The Artful Traveler: All We Need is Maine
Yasuo Kuniyoshi's "After the Bath" (1923). Courtesy Portland Museum of Art.
Reviewed by Steve Jermanok
The rugged and raw beauty of Maine has been a lure to many of America's foremost landscape artists. Thomas Cole, founder of the Hudson River School, first visited Mount Desert Island in 1844. When he returned home to New York with a bounty of canvases, Cole's affluent patrons were astounded by the mix of mountains and sea. Man versus the chaotic forces of nature, particularly fishermen struggling against powerful nor'easters, kept Winslow Homer busy on the boulder-strewn shores of Prouts Neck for more than two decades. Ten years after Homer's death, Georgia O' Keeffe, Marsden Hartley, and John Marin all came to the Maine coast for inspiration, changing the landscape to fit their modernist styles.
So when I heard that the Portland Museum of Art was putting on an exhibition called Call of the Coast: Art Colonies of New England (now through October 12), I jumped at the opportunity to see some of these great works. Much to my surprise, none of these artists are on display. Instead of focusing on the superb Maine art collection the Portland Museum of Art possesses, curator Thomas Denenberg chose to focus half the exhibition on the art colonies of Old Lyme and Cos Cob, Connecticut.
There are some gems from this part of the show, like Matilda Browne's "Saltbox by Moonlight," where a small white house is shadowed by the dense brush work and dark palette of the oil painting. "Long Point Marsh" (1910), created by the founder of the Old Lyme colony, Henry Ward Ranger, has the feel of a Boudin, with dreamy clouds looming over the small figures walking alongside the marsh.
"Wreck of the D.T. Sheridan" Rockwell Kent (1949). Courtesy Portland Museum of Art.
Yet, the Connecticut portion of the show feels slight. It's not until we reach Maine, first at the art colony in Ogunquit and then north to Monhegan Island that viewers get their money's worth. Like Old Lyme, Ogunquit was founded as an art colony in the 1890s, primarily by Boston artist Charles Woodbury. In Woodbury's "Ogunquit Bath House with Lady and Dog" (1912), we begin to see the appeal of the Maine beach for sun worshippers. Yasuo Kuniyoshi's "After the Bath" (1923) is a modernist work of a woman at the mirror combing her hair as the quintessential Maine image of a schooner passes by in the window.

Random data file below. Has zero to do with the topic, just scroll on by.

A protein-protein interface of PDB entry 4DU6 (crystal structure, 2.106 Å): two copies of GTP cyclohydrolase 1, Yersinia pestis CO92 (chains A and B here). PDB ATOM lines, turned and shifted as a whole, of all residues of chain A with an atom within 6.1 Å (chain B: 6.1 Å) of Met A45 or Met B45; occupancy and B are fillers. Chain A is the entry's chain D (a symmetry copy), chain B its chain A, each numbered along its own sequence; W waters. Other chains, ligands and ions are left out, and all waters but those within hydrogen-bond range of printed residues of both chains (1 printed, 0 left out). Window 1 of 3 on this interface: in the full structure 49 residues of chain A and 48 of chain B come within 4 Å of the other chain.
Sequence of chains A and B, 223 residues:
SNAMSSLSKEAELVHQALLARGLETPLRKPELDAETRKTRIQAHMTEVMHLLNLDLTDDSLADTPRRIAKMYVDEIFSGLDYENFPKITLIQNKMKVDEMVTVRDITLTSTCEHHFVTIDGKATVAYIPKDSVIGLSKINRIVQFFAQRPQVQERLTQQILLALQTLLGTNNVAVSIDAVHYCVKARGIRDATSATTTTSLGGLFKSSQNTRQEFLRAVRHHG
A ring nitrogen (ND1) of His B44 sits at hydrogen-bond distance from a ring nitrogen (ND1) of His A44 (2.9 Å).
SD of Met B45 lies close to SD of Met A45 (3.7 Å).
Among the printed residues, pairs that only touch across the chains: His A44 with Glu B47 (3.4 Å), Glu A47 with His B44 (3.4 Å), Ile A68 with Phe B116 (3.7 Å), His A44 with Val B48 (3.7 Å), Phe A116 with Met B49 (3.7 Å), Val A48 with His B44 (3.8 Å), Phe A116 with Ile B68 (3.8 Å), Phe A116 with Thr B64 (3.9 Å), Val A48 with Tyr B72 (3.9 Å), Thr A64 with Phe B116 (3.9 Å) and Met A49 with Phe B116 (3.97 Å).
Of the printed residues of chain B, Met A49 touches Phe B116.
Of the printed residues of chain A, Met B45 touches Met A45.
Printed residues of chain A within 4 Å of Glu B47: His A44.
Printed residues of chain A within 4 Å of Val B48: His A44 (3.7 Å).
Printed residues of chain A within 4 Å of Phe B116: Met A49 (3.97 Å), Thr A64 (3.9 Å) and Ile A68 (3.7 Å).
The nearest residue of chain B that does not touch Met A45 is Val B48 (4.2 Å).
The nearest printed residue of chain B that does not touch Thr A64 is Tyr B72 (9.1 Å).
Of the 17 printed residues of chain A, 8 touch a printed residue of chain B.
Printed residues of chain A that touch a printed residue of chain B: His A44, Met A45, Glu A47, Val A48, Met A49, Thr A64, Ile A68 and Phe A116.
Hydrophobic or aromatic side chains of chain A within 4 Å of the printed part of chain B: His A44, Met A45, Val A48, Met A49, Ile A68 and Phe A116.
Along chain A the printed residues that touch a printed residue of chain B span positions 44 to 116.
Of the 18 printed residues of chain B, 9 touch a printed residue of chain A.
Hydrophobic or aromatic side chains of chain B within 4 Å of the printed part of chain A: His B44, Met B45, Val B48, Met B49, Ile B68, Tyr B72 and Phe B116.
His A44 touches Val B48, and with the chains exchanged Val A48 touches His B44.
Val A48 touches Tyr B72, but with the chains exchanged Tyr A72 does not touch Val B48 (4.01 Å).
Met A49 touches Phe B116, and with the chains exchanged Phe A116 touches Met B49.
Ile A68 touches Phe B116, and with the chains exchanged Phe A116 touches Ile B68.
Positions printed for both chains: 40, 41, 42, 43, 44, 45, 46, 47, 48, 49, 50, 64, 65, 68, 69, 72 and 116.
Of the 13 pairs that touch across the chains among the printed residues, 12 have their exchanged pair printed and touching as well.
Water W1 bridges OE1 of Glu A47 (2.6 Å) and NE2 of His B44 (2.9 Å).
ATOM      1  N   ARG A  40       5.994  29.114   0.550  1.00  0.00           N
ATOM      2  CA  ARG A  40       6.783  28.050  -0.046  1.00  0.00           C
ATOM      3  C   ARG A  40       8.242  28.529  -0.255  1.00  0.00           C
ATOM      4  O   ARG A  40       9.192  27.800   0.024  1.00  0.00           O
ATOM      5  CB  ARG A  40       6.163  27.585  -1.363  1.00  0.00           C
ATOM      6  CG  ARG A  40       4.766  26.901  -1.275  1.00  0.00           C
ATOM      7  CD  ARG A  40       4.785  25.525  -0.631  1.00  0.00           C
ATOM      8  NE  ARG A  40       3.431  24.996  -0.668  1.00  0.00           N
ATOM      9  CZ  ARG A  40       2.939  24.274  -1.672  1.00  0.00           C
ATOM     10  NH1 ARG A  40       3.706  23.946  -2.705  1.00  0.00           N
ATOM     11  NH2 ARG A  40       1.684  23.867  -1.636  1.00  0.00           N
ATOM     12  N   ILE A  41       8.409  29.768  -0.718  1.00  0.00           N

Robert Henri first arrived on the shores of Monhegan Island in 1903, returning often with students he taught at the New York School of Art, including Edward Hopper, Rockwell Kent, and George Bellows.
In the token Hopper work in the show, "Monhegan Houses, Maine" (1916), we already see the artist more interested in the simple architecture than the surrounding coast. Kent's hyper-realist portrait of a tug boat overturned under seagulls and a ribbon of blue sky can be viewed in "Wreck of the D.T. Sheridan" (1949).
"Matinicus" George Bellows (1916). Courtesy Portland Museum of Art.
But the highlight of the show has to be a work by Bellows simply titled "Matinicus" (1916). Best known for his gritty boxing paintings, Bellows has fun with this one, showing lobstermen on their docked boats, backed by seaside shanties, as a duck and cow look on.
This only whets your appetite for more Maine works, like Hartley, Marin, and the rest of the Stieglitz crew who ventured to Deer Isle in the 1920s. You'll have to wander upstairs into the permanent collection to see a sampling of those wares.
Call of the Coast: Art Colonies of New England can be seen through October 12, 2009 at the Portland Museum of Art.
In his former life when print was king, Steve Jermanok was a columnist on the arts for Boston Magazine, a contributing editor for Art & Antiques, and guest editor of the arts issue for the Boston Globe Sunday Magazine. Now he's happy to share his passion with the readers of Everett Potter's Travel Report. He blogs daily at Active Travels.